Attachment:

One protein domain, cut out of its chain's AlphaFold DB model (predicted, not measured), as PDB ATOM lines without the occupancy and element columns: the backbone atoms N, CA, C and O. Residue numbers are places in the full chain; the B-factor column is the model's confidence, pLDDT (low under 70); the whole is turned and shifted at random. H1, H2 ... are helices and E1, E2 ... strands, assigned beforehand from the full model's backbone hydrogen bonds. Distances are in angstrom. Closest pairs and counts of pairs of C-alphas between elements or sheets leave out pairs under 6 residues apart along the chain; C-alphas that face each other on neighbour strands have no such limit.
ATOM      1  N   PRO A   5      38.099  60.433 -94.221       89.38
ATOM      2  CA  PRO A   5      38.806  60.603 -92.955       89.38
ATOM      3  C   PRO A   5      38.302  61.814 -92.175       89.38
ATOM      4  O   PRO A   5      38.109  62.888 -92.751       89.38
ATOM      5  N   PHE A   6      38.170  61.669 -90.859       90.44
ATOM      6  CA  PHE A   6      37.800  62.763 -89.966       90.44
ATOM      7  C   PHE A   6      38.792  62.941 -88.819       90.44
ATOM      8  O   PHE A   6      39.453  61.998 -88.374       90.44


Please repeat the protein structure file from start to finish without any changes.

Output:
One protein domain, cut out of its chain's AlphaFold DB model (predicted, not measured), as PDB ATOM lines without the occupancy and element columns: the backbone atoms N, CA, C and O. Residue numbers are places in the full chain; the B-factor column is the model's confidence, pLDDT (low under 70); the whole is turned and shifted at random. H1, H2 ... are helices and E1, E2 ... strands, assigned beforehand from the full model's backbone hydrogen bonds. Distances are in angstrom. Closest pairs and counts of pairs of C-alphas between elements or sheets leave out pairs under 6 residues apart along the chain; C-alphas that face each other on neighbour strands have no such limit.
ATOM      1  N   PRO A   5      38.099  60.433 -94.221       89.38
ATOM      2  CA  PRO A   5      38.806  60.603 -92.955       89.38
ATOM      3  C   PRO A   5      38.302  61.814 -92.175       89.38
ATOM      4  O   PRO A   5      38.109  62.888 -92.751       89.38
ATOM      5  N   PHE A   6      38.170  61.669 -90.859       90.44
ATOM      6  CA  PHE A   6      37.800  62.763 -89.966       90.44
ATOM      7  C   PHE A   6      38.792  62.941 -88.819       90.44
ATOM      8  O   PHE A   6      39.453  61.998 -88.374       90.44